The feel of a LispM/List of running machines

Rainer Joswig
Thu, 1 May 1997 02:09:06 +0200

At 8:36 Uhr +0500 30.4.1997, DF@GLIDER.MACLAB.LONESTAR.ORG wrote:

>Draws 10 amps, dissipates ~3000 BTU, weighs 250 pounds.  (Approximate
>figures for a 3640).

A MacIvory is much faster and not so power hungry. My three boards are
not for sale. ;-) One runs an application using the CL-HTTP
web server.

>My machines are available, for those in the North Texas area (or those
>who don't mind a long drive).  There are still dozens of universities
>that have LispM's laying around (usually in deserted labs).  I know MIT
>still has half a dozen or so up at the AI Lab.  I think a fair number of
>interested people could get away with just walking in and sitting down
>at one for awhile (this is how I got my first exposure to a LispM: a TI
>Explorer at SMU, where I was not a student; I spent weeks with it and
>noone ever harassed me or even talked to me).

Symbolics machines can be used via X-Windows (if you have
loaded the appropriate software). I just edited an
80 MB file on my office MacIvory (8 MW RAM / 110 MW swap)
from home (connected via ISDN and TCP/IP). MacX on my PowerBook
displays the Symbolics Screens nicely. 
You can use the Document Examiner via X.
Telnet to a Symbolics and say "Start X Screen internet|your.ip.num.ber".
It will ask if you want to use X-Windows over TCP (unless
it knows that already). Say yes and off you go.
The Symbolics special keys (like Select, Abort, Complete, Help, End, ...
are mapped to function keys on your X-Terminal).
Select-L will bring you to a Listener, Select-E to an editor, ...
Select-control-L will give you a new Listener, ...

There is a screen shot of my MacIvory displaying a Listener at:

See also screen shots of the Document Examiner:

>An alternative is to find the MIT LispM manuals and scan -those-
>(assuming there aren't any hairy restrictions on them, which I think is
>a reasonably safe assumption.  Anyone know for sure?)

Hmm, the doc to have would be the ChineNual (Lisp Machine Manual).
Hamburg University has a copy. Don't know if it is (still)
available in electronic form.

I'll list some random things that I like on the Symbolics machines.

- Window System
 - runs native, Mac and X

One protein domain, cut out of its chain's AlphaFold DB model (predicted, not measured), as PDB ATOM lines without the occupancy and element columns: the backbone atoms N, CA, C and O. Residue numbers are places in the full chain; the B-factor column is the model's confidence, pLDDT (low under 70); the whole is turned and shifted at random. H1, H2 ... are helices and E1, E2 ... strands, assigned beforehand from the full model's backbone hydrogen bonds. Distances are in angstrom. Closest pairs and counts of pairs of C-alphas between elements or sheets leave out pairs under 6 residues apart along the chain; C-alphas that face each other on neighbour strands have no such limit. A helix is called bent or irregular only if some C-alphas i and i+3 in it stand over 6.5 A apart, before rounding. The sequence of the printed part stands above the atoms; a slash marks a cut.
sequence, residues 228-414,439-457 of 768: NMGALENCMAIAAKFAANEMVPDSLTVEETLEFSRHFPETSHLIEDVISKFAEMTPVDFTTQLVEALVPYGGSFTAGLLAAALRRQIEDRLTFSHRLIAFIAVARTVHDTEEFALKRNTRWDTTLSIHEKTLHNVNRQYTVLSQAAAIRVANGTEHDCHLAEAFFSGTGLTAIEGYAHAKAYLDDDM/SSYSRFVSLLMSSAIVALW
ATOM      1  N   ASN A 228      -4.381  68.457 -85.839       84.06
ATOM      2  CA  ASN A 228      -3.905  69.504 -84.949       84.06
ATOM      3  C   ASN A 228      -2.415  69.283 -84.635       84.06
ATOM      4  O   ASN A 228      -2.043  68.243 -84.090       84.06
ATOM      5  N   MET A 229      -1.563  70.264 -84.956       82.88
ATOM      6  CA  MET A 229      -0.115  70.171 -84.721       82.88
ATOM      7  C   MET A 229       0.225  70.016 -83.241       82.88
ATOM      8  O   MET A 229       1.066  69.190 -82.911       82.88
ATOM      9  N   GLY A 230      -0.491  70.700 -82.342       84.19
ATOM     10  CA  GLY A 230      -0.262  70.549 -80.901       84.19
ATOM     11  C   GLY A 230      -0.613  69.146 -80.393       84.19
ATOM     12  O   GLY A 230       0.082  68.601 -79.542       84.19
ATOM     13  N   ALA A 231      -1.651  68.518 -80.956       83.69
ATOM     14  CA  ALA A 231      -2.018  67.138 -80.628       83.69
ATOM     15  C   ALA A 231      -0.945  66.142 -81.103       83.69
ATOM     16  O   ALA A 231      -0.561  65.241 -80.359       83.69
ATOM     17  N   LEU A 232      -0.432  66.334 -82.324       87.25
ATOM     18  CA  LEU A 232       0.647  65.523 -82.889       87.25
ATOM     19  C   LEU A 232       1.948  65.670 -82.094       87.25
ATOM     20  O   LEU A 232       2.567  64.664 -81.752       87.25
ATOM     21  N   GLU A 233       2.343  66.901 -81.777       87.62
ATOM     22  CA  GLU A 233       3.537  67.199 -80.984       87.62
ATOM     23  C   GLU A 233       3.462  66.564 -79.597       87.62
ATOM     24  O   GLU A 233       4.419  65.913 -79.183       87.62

- supports local use and use over X at the same time
 - presentation system -> almost everything is mouse sensitive
 - easy switching between applications
 - good command line interface with multiple command tables
 - a window is called a frame
 - a frame layouter can create frames out of panes
 - supports color
 - screen shots
 - printing to PostScript

- file system
 - unlimited size of file names
 - versions of files
 - automatic delete of unneeded versions
 - can use Mac, NFS, FTP, as file systems
 - dataloss is very unusual
 - works across disks
 - arbitrary additional information about files

- objects everywhere

- good defsystem

- Networking
 - Generic Networking -> a lot of the protocols can be used
   over different transport protocol
  - triple:  service protocol medium, examples:
    FILE, NFS, UDP  use NFS over UDP for FILE access
    FILE, TCP, FTP  use FTP over TCP for FILE access
    FILE, NFILE, CHAOS  use NFILE over CHAOS for FILE access
    FILE, NFILE, TCP  use NFILE over TCP for FILE access

- Error handling
  - conditions all over the place
  - restarts everywhere -> an error happens -> what would you want to do?

- Thread safe CLOS

- Really Great GC
 - excellent VM integration
 - Areas

- Full size fixnums

- One Editor (not ten) -> Zmacs -> hundreds of really cool features

- Document Examiner
 - great for browsing documentation
 - execute examples in place

- Standard Applications
 - Telnet (client, server)
 - X (client, server)
 - NFS (client, server)
 - file browser
 - Name space (client, server), organizes users, machines, networks, ...
 - Mailer (client, server) (actually a cool system)
 - software installer
 - debugger
 - converse (talk)
 - peek (view system resources)
 - presentation inspector
 - inspector
 - Postscript engine
 - Development: incremental compilers for C, Pascal, Fortran, Prolog, Ada, ...
 - profiler

- most source was delivered with the machine

- biggest turn offs
 - much to complicated
 - wizard system
 - a lot of legacy code (flavors, Zeta Lisp, ...)
 - user interface not graphical enough
 - not really uptodate anymore , doesn't track newer standards
 - weak compiler (no tail recursion, ...)
 - incomplete documentation (while it is already very large)
 - single user
 - no real idea of security (no passwords, ...)
 - really expensive
 - unportable software
 - FEP filesystem vs. LMFS
 - installation to complicated

Rainer Joswig, Lavielle EDV Systemberatung GmbH & Co, Lotharstrasse 2b, D22041
Hamburg, Tel: +49 40 658088, Fax: +49 40 65808-202,
Email: , WWW: